Washington, DC – U.S. Senator Sheldon Whitehouse (D-RI) today cheered Senate passage of legislation he cosponsored to crack down on disruptive illegal robocalls. In a 97-1 vote, the Senate approved the Telephone Robocall Abuse Criminal Enforcement and Deterrence (TRACED) Act, which is sponsored by Senators Ed Markey (D-MA) and John Thune (R-SD).
“In addition to being a persistent nuisance, robocalls can lead to data theft and financial fraud,” said Whitehouse. “I’m pleased that this legislation to provide some relief from illegal robocalls is on its way to becoming law with overwhelming bipartisan support.”
Amid ever-increasing numbers of robocall scams, the TRACED Act gives regulators more time to find scammers, increases civil forfeiture penalties for those who are caught, promotes call authentication and blocking adoption, and brings relevant federal agencies and state attorneys general together to address impediments to criminal prosecution of robocallers who intentionally flout laws.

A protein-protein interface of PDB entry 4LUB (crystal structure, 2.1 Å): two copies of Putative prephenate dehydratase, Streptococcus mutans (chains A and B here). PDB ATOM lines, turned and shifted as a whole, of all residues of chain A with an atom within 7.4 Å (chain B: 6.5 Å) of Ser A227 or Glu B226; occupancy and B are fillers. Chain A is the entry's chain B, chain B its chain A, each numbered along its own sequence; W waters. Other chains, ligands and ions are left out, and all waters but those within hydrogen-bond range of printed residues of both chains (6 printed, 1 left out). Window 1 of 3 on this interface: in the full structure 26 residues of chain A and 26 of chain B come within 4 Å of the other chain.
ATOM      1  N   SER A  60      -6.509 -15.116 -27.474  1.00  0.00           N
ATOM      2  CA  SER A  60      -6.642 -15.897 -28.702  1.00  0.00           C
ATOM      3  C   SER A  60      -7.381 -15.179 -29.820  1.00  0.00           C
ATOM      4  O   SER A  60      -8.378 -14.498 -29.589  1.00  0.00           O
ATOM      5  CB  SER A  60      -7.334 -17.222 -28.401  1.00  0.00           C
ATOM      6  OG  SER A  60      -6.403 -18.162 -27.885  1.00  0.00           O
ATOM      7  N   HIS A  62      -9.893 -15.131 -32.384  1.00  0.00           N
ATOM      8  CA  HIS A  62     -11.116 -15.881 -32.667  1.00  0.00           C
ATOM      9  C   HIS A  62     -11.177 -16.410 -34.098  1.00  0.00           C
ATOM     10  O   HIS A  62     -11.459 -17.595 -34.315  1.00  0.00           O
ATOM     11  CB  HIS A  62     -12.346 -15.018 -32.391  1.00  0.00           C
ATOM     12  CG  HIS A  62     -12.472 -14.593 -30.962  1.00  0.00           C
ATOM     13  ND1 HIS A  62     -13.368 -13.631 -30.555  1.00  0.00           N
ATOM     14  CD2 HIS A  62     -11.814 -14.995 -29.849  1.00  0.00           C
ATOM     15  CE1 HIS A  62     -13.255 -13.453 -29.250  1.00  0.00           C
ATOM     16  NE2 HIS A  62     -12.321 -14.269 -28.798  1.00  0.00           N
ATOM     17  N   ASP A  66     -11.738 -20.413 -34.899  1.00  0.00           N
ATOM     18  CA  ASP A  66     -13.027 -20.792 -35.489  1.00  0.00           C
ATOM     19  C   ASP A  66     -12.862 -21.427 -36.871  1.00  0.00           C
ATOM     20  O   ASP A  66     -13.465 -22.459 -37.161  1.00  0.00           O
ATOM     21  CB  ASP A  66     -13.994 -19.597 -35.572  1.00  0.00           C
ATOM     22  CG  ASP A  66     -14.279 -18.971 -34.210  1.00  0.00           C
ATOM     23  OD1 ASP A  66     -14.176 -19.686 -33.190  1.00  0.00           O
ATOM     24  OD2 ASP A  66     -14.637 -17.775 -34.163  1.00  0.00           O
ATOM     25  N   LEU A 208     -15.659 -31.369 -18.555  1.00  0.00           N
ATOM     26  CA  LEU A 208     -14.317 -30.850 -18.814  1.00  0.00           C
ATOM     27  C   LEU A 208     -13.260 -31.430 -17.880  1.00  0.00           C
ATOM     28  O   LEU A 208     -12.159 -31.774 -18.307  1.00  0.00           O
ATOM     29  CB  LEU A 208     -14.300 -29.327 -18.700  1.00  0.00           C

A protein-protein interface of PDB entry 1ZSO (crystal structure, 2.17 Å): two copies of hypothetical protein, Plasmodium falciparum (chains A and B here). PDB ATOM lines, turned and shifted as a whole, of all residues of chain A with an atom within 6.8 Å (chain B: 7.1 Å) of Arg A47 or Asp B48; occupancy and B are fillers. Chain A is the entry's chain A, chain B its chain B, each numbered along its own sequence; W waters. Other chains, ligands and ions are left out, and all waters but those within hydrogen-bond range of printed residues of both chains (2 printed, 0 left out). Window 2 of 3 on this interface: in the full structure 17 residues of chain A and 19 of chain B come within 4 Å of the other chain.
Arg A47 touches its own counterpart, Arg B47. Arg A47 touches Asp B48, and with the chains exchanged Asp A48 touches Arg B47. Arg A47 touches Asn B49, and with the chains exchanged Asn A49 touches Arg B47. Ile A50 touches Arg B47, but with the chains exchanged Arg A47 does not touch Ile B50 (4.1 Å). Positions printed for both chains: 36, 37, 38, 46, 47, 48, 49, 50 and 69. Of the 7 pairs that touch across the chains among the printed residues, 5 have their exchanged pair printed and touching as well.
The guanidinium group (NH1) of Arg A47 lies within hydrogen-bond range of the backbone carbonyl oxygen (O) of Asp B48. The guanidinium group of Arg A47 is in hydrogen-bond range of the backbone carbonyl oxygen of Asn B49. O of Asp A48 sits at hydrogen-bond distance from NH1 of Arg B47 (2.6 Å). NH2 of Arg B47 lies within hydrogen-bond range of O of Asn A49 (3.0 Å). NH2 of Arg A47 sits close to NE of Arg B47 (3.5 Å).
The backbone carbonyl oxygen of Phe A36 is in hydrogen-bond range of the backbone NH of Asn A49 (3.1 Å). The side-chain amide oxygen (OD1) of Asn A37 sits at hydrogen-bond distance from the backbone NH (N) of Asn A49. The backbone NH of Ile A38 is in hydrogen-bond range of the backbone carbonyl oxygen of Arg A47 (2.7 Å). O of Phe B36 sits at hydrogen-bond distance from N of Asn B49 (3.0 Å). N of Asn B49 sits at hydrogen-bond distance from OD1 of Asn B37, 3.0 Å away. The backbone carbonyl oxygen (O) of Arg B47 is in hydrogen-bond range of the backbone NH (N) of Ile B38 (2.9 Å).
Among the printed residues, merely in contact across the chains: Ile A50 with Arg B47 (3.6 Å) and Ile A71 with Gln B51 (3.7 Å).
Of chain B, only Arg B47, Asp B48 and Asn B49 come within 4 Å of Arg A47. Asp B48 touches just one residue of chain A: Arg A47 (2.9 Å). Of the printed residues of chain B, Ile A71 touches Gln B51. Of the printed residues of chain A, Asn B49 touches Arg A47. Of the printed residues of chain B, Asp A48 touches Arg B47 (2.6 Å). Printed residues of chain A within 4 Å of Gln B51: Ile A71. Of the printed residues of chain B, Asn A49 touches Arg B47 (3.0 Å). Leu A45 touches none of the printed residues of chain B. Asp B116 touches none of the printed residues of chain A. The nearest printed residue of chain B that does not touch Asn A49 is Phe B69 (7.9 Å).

The TRACED Act:
- Broadens the authority of the Federal Communications Commission (FCC) to levy civil penalties of up to $10,000 per call on people who intentionally flout telemarketing restrictions.
- Extends the window for the FCC to catch and take civil enforcement action against intentional violations to three years after a robocall is placed. Under current law, the FCC has only one year to do so, and the FCC has told the committee that “even a one-year longer statute of limitations for enforcement” would improve enforcement against willful violators.
- Brings together the Department of Justice, FCC, Federal Trade Commission (FTC), Department of Commerce, Department of State, Department of Homeland Security, the Consumer Financial Protection Bureau, and other relevant federal agencies, as well as state attorneys general and other non-federal entities to identify and report to Congress on improving deterrence and criminal prosecution at the federal and state level of robocall scams.
- Requires voice service providers to adopt call authentication technologies, enabling a telephone carrier to verify that incoming calls are legitimate before they reach consumers’ phones.
- Directs the FCC to initiate a rulemaking to help protect subscribers from receiving unwanted calls or texts from callers.
One report estimates that the number of spam calls will grow from 30 percent of all phone calls last year to 42 percent of all calls this year.